'Hope is not a strategy': Alberta doctors say province needs a better plan
CALGARY -- A letter signed by dozens of physicians paints a dire picture for Alberta’s health system if the government does not impose a two-week lockdown to reduce the spread of COVID-19.
In it, physicians tell Premier Jason Kenney, Health Minister Tyler Shandro and Chief Medical Officer of Health Dr. Deena Hinshaw they are “deeply concerned” about the number of cases, hospitalizations and ICU admissions.
“If this rate of increase continues unabated, our acute care health system will be overrun in the near future,” the letter states.
“If the rate of COVID-19 spread continues, the consequences to the people of Alberta will be catastrophic. Acute care beds now used to treat patients with cancers, heart disease and other serious conditions will be occupied by COVID-19 patients. Operating rooms will be converted to overflow ICUs and health care professionals will struggle to provide an acceptable quality of care.”
As of Monday, 192 Albertans with COVID-19 were receiving care in hospital, including 39 patients in ICU.
“We are looking at pain whatever happens,” said Noel Gibney, a professor emeritus at the University of Alberta’s department of critical care medicine and one of the letter’s writers. “But 10 days from now, we’ll have about 75 to 80 patients in the ICU and we will be in trouble, but if we don’t do something now, the following two weeks we are guaranteed to be absolutely overrun and in huge trouble.”
A second letter, signed by five Alberta physicians, called for people to work from home whenever possible, narrow household or support bubbles, restrictions on group recreation and sports activities, and a suspension of group indoor activities, including indoor dining, bars, casinos, religious services and theatres.
However, the second letter also recommended that the province should "aim to keep schools open for in-person learning options."
‘WE NEED RULES NOT SUGGESTIONS’
The physicians say they understand the negative effects another lockdown would have on the economy and people’s social lives, but they argue the government’s “requests” and voluntary guidelines is unlikely to reduce the rapid spread.
“The province should consider a two-week short, sharp lockdown, or ‘circuit-breaker’ to drop the effective reproductive number and allow contact tracing to catch up, then turn to targeted regional control measures similar to Manitoba, Ontario and British Columbia, which have a sliding scale of restrictions based on the number of cases, hospital admissions and ICU capacity.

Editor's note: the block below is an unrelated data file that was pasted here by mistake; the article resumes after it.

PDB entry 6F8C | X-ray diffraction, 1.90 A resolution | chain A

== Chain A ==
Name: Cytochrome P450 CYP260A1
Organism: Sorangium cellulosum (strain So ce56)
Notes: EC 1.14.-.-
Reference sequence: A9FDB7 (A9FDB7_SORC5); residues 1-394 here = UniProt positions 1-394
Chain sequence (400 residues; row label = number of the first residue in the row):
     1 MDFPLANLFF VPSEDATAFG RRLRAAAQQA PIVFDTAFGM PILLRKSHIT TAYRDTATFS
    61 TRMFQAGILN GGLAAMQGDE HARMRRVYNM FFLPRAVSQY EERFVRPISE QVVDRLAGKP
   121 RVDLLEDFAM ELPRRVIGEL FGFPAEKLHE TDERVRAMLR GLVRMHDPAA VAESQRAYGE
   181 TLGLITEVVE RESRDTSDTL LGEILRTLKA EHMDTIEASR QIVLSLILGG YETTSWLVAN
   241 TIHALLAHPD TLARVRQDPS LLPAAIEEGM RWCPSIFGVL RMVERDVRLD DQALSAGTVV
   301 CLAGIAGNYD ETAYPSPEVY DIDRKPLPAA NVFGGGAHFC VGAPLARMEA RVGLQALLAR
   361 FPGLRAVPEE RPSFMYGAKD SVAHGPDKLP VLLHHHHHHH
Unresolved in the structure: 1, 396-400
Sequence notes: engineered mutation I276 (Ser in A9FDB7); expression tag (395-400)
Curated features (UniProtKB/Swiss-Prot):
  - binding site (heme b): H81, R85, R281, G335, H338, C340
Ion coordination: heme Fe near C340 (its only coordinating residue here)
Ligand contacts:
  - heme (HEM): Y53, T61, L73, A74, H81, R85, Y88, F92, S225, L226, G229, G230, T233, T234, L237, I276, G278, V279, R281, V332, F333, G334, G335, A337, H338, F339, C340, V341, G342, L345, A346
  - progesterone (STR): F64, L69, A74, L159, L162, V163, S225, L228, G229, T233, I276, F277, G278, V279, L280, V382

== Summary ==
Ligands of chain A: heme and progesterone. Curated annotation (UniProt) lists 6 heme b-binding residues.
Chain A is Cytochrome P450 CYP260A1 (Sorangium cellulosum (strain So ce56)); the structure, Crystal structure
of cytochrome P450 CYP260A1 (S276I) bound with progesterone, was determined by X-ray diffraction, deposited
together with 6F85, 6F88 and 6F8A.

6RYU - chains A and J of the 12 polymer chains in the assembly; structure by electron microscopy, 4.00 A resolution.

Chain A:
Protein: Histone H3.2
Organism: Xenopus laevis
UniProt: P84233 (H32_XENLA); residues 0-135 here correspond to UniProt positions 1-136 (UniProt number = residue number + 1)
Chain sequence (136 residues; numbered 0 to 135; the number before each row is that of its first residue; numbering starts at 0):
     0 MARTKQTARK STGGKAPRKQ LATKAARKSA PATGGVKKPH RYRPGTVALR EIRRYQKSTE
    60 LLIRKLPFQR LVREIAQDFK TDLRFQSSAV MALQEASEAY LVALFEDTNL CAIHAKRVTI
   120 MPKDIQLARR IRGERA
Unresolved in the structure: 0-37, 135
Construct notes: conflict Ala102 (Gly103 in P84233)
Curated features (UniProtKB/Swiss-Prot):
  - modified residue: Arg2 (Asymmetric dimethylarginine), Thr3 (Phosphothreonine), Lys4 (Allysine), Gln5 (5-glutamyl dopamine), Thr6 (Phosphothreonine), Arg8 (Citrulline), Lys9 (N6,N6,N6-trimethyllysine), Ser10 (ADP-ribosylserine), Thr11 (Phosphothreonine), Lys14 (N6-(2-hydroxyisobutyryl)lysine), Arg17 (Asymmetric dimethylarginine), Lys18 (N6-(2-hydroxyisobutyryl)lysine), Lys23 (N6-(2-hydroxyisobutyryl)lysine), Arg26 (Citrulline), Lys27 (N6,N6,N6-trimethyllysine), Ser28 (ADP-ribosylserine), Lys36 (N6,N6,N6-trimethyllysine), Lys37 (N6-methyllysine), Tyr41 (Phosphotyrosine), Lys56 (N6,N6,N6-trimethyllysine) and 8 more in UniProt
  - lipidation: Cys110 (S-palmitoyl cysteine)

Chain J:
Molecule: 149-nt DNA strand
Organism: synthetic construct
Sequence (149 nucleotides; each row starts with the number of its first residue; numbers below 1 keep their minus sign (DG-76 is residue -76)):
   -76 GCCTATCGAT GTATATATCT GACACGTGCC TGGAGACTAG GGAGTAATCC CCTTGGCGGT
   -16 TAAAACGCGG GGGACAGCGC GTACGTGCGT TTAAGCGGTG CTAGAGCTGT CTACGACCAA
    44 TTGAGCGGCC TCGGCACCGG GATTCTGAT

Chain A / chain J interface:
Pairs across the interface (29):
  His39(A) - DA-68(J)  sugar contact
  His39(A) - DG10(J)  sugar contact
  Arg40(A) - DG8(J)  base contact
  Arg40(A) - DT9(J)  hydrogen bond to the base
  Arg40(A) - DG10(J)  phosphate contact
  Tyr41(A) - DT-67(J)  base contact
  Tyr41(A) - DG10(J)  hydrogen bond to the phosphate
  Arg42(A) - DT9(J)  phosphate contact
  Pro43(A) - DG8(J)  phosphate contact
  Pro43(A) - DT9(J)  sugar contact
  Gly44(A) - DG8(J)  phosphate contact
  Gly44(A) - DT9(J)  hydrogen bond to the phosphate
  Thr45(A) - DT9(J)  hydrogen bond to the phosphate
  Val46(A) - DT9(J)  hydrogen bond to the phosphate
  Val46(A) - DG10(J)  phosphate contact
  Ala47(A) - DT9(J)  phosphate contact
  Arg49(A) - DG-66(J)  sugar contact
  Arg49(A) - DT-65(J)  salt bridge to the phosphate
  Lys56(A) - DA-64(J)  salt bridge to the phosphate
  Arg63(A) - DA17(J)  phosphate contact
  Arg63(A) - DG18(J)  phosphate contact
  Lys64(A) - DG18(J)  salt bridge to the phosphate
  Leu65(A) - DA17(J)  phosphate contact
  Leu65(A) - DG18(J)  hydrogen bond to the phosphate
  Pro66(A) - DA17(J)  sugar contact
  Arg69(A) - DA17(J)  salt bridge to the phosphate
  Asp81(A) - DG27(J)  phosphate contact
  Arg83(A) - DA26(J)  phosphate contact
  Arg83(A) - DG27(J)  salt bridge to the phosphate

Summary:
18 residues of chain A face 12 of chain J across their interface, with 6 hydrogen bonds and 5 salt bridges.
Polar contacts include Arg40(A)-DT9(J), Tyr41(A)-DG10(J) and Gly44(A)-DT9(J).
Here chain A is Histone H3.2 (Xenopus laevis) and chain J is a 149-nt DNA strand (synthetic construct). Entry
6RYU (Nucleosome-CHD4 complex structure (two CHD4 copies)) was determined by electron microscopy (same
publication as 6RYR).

“We need rules not suggestions,” the letter reads.
In an interview with CTV News, Dr. Joe Vipond described the province's approach to fighting COVID-19 as 'reactive' and based on wishful thinking rather than scientific principle.
"Hope is not a strategy," Vipond said.
"What we are afraid of is that as we delay making the hard choices, what that's going to end up resulting in is an eventual lockdown that's deeper and lasts longer than anybody wants," Vipond said. "The key with COVID-19 is being proactive. Right now, we're being reactive - and it's not going to work."
"We're way behind where we were last spring, as far as numbers of hospitalizations, and numbers of cases," he said. "We seem to have less political will to act on these numbers, and I'm really concerned that that's not going to be good for our economy."
Vipond was also critical of the absence of a province-wide mandatory mask mandate, and also expressed disappointed in the absence of mandated mask policies in many workplaces, even in cities like Calgary and Edmonton where masks are mandatory in public spaces.
"Last time I checked, 20 workplaces were sources of outbreaks," he said.
In her Monday update, Hinshaw said the so-called circuit breaker is an interesting idea that’s under discussion.
“As I've said before, when we're looking at all of our options we know that there is no one perfect way to manage our COVID-19 experience. We need to look at all options on the table, including something like that circuit breaker, including what we're doing now, which is giving Albertans every opportunity to walk along with us to come alongside and be a part of the solution before we impose restrictions," she said.
“Right now we're again watching our numbers, watching our hospitalizations very closely. We're having active discussions about multiple options, and again, trying to make the best decision possible for Albertans.”
With files from CTV Edmonton's Diego Romero and CTV Calgar'y's Brenna Rose